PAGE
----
Along with diet and exercise, prevention includes not smoking and limiting alcohol. For more information, see Home Treatment.
You can do a lot to slow bone loss and prevent broken bones.
Getting enough calcium and vitamin D is one of the first steps toward preventing or reducing the effects of osteoporosis. Vitamin D helps your body absorb calcium. Calcium is found in many foods, including dairy products such as milk and yogurt.
If you think you may not be getting enough calcium in your diet, check with your doctor about taking calcium supplements.
Many Canadians do not get enough vitamin D from food only, and may need to take supplements. Osteoporosis Canada recommends that all Canadian adults take daily vitamin D supplements. Talk to your doctor about how you can get the right amount through supplements and what you eat.
Experts recommend that you choose supplements that are known brand names with proven reliability. Most brand-name calcium products are absorbed easily by the body. The U.S. Food and Drug Administration (FDA) has taken action against companies that praise the benefits of coral calcium as a superior source of calcium and a cure for disease. There is no scientific proof to support these claims.
Weight-bearing exercises (walking, jogging, stair climbing, dancing, or weight lifting), aerobics, and resistance exercises (using weights or elastic bands to help improve muscle strength) are all effective in increasing bone density and strength. These kinds of exercise may also help reduce the risk of falling or of breaking a bone. For more information, see the topic Fitness.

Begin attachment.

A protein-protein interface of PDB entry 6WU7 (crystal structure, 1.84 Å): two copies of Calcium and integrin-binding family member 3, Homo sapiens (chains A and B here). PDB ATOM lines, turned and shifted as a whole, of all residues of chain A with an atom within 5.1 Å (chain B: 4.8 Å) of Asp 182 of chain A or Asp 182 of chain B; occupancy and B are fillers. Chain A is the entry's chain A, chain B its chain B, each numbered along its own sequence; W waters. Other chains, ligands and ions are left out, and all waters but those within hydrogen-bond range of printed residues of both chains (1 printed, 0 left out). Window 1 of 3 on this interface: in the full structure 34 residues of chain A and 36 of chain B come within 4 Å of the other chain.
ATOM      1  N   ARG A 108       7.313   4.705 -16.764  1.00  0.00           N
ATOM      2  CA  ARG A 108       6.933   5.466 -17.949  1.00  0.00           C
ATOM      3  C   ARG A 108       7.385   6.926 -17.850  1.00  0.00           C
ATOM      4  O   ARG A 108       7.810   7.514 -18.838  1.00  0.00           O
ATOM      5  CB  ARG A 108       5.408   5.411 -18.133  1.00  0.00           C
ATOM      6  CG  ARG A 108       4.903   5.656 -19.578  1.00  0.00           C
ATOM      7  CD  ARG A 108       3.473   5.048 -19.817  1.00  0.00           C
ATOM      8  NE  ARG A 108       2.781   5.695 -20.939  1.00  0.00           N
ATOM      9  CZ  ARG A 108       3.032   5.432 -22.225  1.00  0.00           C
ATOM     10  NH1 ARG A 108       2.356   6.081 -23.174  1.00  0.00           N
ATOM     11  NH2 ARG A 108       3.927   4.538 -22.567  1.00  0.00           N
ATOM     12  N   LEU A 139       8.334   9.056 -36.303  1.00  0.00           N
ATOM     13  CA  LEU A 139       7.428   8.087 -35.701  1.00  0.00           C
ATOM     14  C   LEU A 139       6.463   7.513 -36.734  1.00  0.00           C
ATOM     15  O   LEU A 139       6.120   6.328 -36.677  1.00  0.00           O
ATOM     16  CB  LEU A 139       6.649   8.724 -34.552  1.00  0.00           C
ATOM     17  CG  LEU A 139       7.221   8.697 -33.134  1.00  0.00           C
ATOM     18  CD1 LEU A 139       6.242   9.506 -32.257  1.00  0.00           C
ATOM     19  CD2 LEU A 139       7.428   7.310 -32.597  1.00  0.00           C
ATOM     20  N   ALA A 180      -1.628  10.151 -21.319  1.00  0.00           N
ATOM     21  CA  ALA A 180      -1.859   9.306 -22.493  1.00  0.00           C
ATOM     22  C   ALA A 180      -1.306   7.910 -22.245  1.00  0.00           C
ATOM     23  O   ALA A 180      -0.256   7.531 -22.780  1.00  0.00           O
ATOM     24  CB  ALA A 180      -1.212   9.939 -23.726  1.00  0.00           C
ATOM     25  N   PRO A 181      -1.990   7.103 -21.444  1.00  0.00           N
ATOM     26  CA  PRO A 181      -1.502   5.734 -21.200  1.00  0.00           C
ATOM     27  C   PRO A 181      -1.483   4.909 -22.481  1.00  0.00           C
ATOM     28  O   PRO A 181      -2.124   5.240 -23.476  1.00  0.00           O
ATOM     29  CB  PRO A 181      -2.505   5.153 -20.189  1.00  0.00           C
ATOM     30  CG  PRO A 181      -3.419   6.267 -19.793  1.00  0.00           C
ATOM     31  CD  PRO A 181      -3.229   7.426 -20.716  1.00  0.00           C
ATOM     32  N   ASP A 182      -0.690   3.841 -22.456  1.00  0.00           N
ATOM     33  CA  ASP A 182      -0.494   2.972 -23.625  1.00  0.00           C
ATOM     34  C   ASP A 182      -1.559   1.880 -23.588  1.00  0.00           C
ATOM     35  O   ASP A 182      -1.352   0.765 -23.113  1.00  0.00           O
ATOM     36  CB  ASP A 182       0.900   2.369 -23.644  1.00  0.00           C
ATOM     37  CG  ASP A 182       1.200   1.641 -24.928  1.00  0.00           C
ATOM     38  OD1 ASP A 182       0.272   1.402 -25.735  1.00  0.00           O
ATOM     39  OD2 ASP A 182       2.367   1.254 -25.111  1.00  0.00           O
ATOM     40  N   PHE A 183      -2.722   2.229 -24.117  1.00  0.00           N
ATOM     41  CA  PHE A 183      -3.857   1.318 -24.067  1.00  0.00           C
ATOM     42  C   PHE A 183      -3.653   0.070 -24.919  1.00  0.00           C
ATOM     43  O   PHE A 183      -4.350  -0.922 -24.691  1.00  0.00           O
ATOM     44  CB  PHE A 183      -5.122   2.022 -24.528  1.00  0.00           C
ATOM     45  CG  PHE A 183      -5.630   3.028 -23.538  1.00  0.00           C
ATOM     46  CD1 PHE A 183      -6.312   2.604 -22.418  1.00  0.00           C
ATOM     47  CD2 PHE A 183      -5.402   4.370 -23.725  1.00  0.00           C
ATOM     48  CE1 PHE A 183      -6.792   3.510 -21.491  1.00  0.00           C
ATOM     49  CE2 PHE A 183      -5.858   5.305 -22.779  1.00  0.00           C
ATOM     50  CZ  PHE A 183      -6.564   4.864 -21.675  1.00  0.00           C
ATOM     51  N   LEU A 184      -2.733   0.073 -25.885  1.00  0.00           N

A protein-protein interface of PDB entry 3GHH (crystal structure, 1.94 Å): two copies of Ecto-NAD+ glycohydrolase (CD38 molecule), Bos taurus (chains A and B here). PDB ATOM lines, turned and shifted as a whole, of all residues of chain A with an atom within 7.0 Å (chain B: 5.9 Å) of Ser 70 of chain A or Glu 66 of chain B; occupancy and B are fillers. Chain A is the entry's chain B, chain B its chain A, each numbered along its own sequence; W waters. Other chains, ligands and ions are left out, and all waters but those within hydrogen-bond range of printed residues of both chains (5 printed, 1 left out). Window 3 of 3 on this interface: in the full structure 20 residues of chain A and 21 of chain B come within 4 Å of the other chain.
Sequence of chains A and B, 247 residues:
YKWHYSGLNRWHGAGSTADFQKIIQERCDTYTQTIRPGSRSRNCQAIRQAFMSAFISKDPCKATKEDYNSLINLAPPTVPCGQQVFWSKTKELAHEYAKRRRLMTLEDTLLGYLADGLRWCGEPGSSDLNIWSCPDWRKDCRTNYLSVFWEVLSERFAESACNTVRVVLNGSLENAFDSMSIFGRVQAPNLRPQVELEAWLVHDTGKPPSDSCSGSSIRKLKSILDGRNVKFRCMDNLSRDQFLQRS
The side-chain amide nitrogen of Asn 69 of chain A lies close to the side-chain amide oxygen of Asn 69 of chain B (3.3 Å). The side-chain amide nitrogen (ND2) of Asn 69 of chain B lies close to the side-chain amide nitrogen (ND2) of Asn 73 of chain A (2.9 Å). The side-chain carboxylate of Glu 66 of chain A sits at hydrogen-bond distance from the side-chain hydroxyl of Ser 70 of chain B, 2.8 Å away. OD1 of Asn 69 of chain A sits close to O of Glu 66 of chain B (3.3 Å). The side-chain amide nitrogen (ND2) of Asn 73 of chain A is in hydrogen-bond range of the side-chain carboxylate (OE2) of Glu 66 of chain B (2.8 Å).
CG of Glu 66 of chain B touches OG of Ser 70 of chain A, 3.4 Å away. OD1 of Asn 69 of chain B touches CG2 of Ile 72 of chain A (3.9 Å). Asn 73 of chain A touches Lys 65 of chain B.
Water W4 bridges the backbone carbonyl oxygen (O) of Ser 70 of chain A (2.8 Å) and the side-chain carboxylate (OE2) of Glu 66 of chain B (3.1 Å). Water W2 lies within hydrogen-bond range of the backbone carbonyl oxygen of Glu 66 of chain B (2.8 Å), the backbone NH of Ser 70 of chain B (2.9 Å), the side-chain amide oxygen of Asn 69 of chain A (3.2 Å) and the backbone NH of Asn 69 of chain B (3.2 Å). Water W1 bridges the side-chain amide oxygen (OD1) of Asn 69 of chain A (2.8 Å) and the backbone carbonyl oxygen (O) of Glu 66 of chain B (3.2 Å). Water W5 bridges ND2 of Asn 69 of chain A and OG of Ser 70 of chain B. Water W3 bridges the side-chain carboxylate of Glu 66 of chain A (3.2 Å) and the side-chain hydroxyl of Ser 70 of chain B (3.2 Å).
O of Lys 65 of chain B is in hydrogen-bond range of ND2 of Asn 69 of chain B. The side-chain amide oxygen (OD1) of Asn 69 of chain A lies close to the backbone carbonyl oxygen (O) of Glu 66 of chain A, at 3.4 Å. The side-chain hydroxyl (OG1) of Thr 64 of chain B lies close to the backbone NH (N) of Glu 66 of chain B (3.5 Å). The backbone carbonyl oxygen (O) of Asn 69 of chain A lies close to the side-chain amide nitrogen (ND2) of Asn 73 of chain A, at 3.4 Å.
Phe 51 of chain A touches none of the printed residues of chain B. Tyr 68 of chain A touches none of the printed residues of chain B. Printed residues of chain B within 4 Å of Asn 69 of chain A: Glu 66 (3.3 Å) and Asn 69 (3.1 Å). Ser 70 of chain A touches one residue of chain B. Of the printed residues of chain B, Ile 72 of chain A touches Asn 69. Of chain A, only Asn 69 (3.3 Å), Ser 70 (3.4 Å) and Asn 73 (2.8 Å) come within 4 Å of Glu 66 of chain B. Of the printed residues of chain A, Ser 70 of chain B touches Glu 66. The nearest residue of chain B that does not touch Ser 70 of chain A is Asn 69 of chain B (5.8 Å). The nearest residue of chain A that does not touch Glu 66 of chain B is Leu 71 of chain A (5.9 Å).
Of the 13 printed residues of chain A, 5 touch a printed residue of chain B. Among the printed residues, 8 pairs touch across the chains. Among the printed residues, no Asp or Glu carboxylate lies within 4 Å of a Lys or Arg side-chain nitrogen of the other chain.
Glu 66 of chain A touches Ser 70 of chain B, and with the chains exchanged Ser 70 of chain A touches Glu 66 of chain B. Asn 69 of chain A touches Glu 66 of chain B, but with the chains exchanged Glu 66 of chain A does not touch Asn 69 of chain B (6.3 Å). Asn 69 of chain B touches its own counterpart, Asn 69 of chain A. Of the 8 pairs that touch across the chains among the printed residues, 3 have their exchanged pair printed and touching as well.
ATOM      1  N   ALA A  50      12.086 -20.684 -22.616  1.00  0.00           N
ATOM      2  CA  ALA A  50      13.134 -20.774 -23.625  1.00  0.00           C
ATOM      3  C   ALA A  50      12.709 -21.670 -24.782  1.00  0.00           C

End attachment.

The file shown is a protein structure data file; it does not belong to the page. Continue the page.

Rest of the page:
Heavy alcohol use can decrease bone formation. It also increases the risk of falling. Heavy alcohol use is 3 or more drinks a day.
Smoking reduces your bone density and speeds up the rate of bone loss. For information on how to stop, see the topic Quitting Smoking.
Learn ways to prevent falls that might result in broken bones. Have your vision and hearing checked regularly. Wear slippers or shoes that have non-skid soles. Exercises that improve balance and coordination, such as tai chi, can also reduce your risk of falling. You can also make changes in your home to prevent falls.
Medicines are used to both prevent and treat osteoporosis. Some medicines slow the rate of bone loss or increase bone thickness.
Medicines that help treat and prevent bone loss include:
Hormone therapy is typically not recommended for most women who have osteoporosis. But if you are at high risk and cannot take other medicines, your doctor may recommend it under certain circumstances.
Hormone therapy for osteoporosis in women includes:
Compression fractures and other broken bones resulting from osteoporosis can cause significant pain that lasts for several months. Medicines to relieve this pain include:
If spinal compression fractures are causing nerve roots to be compressed, your doctor may talk with you about having surgery to stabilize the crushed spinal bones (vertebrae).
If you get a hip fracture because of osteoporosis, you may need surgery to repair your hip. For more information, see the topic Hip Fracture.
Your doctor may recommend physiotherapy. Your physiotherapist may teach you how to safely do weight-bearing exercises.
Soy products have been tried to help reduce the chance of broken bones due to osteoporosis, but there is not strong evidence that these products help. But soy is a good source of non-dairy protein, so many people still choose to include it in their diets. (For example, 1 cup of soy beverage contains 7 to 11 grams of soy protein.)
There is not enough evidence to show if other natural products, such as black cohosh, work to reduce bone loss.